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Old 09-08-2016, 12:30 PM   #1
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Shoulder of lamb reheated on bbq...

Hello there,

I am planning on slow-roasting a leg of lamb on Friday and reheating bits of it on Saturday, on a bbq. Will this work and how would you do it? Parcels in tin foil? Any advice warmly received,

Thanks!

Bob

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Old 09-08-2016, 02:37 PM   #2
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Why not do it on the grill rotisserie and not precook? If it isn't boneless, debone, truss and put it on the spit! IMO, lamb really doesn't reheat well unless it is cooked to death in a braise or stew. I prefer leg of lamb medium rare.
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Old 09-08-2016, 03:09 PM   #3
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I'm afraid I agree with Craig. Better not to precook.

If you must cook in advance, then yes, I would suggest parceling in fairly small packets of foil. Very gentle reheat. With a gravy for moisture.

Good luck and let us know how it turns out.
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Old 09-08-2016, 03:12 PM   #4
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If you don't have a rotisserie, perhaps start it off with indirect heat then on to the hot side just at the end to crisp. Hope you have a thermometer! Only way to really not be disappointed.
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Old 09-09-2016, 03:47 AM   #5
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Thanks both, I feared reheat may not be great, hence asking. But the bbq is on a farm with no facilities and I can't be there all day unfortunately, hence the precooked idea! Might it actually be better to cube it raw and put it on kebab sticks?
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Old 09-09-2016, 05:09 AM   #6
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I like the kebob idea. Go Greek! Use a marinade of olive oil, lemon juice, lots of garlic, fresh oregano, S&P. I'm sure you are aware that putting meat and vege on the same skewer usually ends up a disaster due to different cooking times.
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Old 09-09-2016, 07:11 AM   #7
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Absolutely! Go for the Kabobs! Excellent idea!

and yes to Craig's separate kebabs for the vegies.

Meal on a stick! perfect BBQ fair.
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Old 09-09-2016, 09:15 AM   #8
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Cool everyone thats made up my mind :) Kebabs it is! I was going to put onions and peppers on it too, but i think your right, just the lamb. There will be loads of them. Thanks again for prompt replies and sound advice.
Bob
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Old 09-09-2016, 11:22 AM   #9
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Originally Posted by bobmehew View Post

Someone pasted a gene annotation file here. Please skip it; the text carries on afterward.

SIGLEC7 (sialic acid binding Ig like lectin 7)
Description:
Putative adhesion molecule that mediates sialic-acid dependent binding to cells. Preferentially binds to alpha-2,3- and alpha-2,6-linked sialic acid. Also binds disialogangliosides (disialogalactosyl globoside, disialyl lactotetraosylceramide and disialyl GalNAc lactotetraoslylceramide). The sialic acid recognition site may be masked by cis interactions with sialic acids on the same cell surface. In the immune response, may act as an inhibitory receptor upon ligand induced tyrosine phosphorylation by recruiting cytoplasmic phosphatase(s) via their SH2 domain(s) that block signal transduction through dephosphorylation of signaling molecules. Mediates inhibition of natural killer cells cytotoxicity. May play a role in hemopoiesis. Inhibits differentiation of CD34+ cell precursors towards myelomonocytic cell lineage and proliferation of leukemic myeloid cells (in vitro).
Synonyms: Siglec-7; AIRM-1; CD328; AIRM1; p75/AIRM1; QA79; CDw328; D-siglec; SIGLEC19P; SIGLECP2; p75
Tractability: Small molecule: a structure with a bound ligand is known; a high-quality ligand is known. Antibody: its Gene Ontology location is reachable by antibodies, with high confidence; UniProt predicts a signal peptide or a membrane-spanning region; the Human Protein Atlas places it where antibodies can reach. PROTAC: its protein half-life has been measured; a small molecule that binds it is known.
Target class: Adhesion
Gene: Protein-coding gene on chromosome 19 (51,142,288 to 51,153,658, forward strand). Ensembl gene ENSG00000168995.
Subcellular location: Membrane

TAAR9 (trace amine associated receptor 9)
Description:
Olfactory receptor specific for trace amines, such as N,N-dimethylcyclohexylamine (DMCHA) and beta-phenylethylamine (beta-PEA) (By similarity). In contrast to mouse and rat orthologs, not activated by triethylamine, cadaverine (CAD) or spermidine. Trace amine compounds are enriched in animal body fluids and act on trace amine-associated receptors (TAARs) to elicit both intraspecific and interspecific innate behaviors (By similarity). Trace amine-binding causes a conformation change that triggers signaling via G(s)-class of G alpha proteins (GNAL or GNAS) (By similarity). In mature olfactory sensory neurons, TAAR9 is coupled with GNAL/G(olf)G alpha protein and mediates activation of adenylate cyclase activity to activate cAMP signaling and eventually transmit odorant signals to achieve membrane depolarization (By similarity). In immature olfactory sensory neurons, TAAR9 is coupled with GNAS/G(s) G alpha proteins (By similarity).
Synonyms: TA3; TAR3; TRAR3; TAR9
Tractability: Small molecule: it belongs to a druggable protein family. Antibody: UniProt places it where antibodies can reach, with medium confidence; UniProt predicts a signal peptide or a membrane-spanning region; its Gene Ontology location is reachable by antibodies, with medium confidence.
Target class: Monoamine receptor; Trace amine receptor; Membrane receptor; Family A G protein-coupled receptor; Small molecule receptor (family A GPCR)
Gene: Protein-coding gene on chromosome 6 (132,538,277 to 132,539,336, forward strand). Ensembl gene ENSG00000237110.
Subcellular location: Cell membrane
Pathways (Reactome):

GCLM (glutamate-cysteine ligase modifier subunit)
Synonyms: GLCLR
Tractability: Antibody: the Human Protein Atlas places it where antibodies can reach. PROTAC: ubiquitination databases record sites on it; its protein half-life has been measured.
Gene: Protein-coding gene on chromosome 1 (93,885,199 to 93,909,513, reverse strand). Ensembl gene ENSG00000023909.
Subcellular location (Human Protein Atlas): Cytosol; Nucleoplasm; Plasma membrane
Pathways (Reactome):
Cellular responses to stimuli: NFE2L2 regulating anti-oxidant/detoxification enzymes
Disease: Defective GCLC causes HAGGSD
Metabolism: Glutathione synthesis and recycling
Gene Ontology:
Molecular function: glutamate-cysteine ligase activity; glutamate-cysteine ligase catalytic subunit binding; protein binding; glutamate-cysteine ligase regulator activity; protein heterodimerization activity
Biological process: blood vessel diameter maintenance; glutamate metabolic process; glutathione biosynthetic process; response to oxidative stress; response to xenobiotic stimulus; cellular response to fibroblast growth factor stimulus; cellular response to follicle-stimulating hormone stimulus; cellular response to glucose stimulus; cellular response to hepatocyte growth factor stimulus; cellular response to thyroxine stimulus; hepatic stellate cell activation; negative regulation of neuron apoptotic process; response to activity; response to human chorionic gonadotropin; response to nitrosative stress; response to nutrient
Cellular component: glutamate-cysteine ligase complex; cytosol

Cool everyone thats made up my mind :) Kebabs it is! I was going to put onions and peppers on it too, but i think your right, just the lamb. There will be loads of them. Thanks again for prompt replies and sound advice.
Bob
Go ahead with the vege, just do them on different skewers, onions together and peppers together. heck if you don't need the whole leg for the one meal, grind some for shepherd's pie or moussaka.
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Old 09-09-2016, 01:12 PM   #10
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Go ahead with the vege, just do them on different skewers, onions together and peppers together. heck if you don't need the whole leg for the one meal, grind some for shepherd's pie or moussaka.
When I do lamb shish kebab, I roast whole onions, peppers and tomatoes on the grill. I put the peppers into a bowl and cover them so the skins steam off. Then I cut up all these veggies and keep them hot while I grill the lamb kebabs.
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Old 04-27-2017, 03:00 PM   #11
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I love lamb, but unlike many, I enjoy the slightly gamey flavor,, and so, ,lightly season with just salt and pepper. It seems to me that the mint coating, and powerful herbs and spices are used to eliminate the gaminess of both lamb, and goat. In any case, I am describing my own preferences. If you are familiar with lamb preparations, and know how you like it, then by all means, add as many flavors, herbs, and spices as you like. You might research lamb recipes, including brines and marinades, here on DC, and on Google. I know that many Greek recipes use wonderful flavor combinations to compliment the natural flavor of the meat. My on,you caution is to not copy the actions of the main cracter in the movie where she muders her husband with a froZen leg of lamb, and then invites freids, and family to a picnic to enjoy a leg of barbecued amb, which of couse, gets rid of the murder weapon (oh My! ).

And yes, I know that I am a bit crazy. Muhwahahahaha!

Seeya; Chief Longwind of the North
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Old 04-27-2017, 03:52 PM   #12
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I love lamb, but unlike many, I enjoy the slightly gamey flavor...
I enjoy it, too. The lamb I was brought up on came from slightly more mature animals, and was a little stronger flavored than most supermarket lamb these days. On another thread here recently someone mentioned Australian lamb being a little gamier - and I agree. I'll sometimes buy imported lamb for that reason. However, most of my lamb comes from a farmer in Wisconsin, and his animals tend to be a little more mature, as well. Just the way I like it.
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